Category: Uncategorized
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  1. RC says:

    Hey Frank,

    as for releases from this year that you may not have "gotten around to," would Okkervil River’s "Black Sheep Boy" be on that list? Because that is one amazing recording. If a bigger band had recorded it, it would be deemed a classic.

  2. caley says:

    I have 3 of your Best Of… list on my Top Ten (4 if you count Sufjan), and I’d say Low and Doves probably clock in somewhere in the Top 20. Nice list!

  3. The New Spirit says:

    If you haven’t already, I would suggest you check out Bloc Party with their Silent Alarm album… in my opinion, the *best* album of the year! Brilliant.

  4. Frank says:

    Okkervil River is on my to-get list. I’ve been loving the Shearwater disc I got last month, so I have high hopes for Okkervil. I wasn’t able to get into the snippets I’d heard in the past but I’m sure that’s my issue and not theirs.

    I have the Bloc Party record. It’s good, but it didn’t change my world or anything.

  5. Lenny says:

    I don’t have any of your best of, or the other guy’s either.

    Not that anyone especially cares, but the best of 2005 to me so far sounds a lot like:

    The Fevers – Love Always Wins

    King Khan & BBQ Show

    BBQ – Tie Your Noose

    Demon’s Claws

    The Ponys – Celebration Castle

  6. Thierry says:

    I haven’t made a top 5 or top 10 of the first half of 2005 yet, but one of the surprises of this first half for me has been the Youth Group’s Skeleton Jar – great melodies, surprisingly clever arrangements and a ton of hooks that sneak into your brain on multiple listens. Think of Tim Booth fronting Death Cab, and you’re halfway there.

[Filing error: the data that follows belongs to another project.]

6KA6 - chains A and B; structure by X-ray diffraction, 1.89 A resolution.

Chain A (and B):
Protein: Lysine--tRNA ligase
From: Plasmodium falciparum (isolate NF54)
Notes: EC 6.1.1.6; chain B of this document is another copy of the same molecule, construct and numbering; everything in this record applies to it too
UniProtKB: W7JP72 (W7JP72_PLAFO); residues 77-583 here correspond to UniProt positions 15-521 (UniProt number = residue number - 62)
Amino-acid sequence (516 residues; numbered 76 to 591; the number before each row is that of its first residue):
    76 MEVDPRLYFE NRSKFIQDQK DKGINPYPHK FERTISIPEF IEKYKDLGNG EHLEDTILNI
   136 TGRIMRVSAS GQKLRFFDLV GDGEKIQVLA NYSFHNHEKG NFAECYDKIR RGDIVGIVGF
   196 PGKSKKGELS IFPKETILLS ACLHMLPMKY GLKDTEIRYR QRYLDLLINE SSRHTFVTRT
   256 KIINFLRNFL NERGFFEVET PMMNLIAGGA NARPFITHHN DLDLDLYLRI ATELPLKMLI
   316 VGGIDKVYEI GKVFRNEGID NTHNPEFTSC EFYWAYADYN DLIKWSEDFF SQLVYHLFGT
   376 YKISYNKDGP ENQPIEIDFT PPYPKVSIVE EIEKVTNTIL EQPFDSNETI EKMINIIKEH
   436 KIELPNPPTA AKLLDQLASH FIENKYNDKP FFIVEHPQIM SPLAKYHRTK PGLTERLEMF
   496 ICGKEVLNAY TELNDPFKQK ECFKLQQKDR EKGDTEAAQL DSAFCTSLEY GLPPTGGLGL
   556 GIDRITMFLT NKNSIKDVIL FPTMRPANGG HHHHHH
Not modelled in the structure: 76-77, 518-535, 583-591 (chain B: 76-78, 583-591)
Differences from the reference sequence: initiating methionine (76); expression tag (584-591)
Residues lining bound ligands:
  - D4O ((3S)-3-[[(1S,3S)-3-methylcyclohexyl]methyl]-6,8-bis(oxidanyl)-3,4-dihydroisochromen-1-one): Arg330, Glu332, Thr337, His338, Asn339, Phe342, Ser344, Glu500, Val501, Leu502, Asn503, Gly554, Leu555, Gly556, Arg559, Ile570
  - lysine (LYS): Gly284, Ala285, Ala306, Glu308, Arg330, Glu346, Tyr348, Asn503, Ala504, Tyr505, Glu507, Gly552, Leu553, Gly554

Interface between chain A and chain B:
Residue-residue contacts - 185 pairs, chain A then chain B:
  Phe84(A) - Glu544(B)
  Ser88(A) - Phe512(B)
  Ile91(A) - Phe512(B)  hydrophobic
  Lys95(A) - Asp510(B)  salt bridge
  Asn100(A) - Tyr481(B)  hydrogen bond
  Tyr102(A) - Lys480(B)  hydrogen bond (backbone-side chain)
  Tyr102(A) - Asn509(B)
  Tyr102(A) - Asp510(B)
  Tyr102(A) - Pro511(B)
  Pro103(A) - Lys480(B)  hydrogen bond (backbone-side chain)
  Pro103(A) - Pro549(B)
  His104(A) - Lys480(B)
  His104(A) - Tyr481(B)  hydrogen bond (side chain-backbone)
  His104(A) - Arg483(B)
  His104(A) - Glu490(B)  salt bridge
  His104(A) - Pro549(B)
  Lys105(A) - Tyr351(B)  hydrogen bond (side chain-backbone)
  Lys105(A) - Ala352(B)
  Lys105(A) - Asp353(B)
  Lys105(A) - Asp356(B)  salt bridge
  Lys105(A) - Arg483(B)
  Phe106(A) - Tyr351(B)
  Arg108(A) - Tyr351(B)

7. orlando in texas says:

    mine would be so far,,,

    the spinto band – nice and niely done

    the magic numbers

    maximo park – a certin trigger

    vitalic – ok cowboy

  8. Glenn says:

    i posted my five faves yesterday. overall i’d say it’s a slow year for music. lots of good albums but very few great ones. hopefully the second half of 2005 will be better.

    my five:

    brazilian girls: brazilian girls

    kings of leon: aha shake heartbreak

    the white stripes: get behind me satan

    bloc party: silent alarm

    bona roba: reach in and get her

    special nods to two albums that aren’t yet on the shelves: royksopp’s the understanding (really fantastic album) and bob mould’s body of song. i really like fischerspooner’s new one as well though not enough to place it in the top five.

  9. Frank says:

    yeah, as much as I like the albums I mentioned, they’re most definitely relative to this year. I don’t know that I’ve heard anything that I would consider a candidate "for the ages" or a classic… Also sort of disappointed that they’re all from veteran bands that I already have an affinity for. Whether that says more about new bands or about me becoming an old man, I do not know.

  10. kilgore says:

    I agree. Nothing classic this year.

    But I did enjoy:

    1) Caribou – Milk of Human Kindness

    2) Beck – Guero

    3) M.I.A. – Arular

    4) British Sea Power – Open Season

    5) I heard the new Buck65 this weekend. This could make the list.

  11. David says:

    Nice list, my top 10 probably skews a bit more uptempo, but that’s the ADD in me.

    1.Architecture in Helsinki- In Case We Die

    2.Andrew Bird- Andrew Bird & The Mysterious Production of Eggs

    3.The National- Alligator

    4.Bloc Party- Silent Alarm

    5.LCD Soundsystem- LCD Soundsystem

    6.The Magic Numbers- The Magic Numbers

    7.Thunderbirds Are Now- Justamustasche

    8.Aqueduct- I Sold Gold

    9.Supersystem- Always Never Again

    10.The Deathray Davies- The Kick and the Snare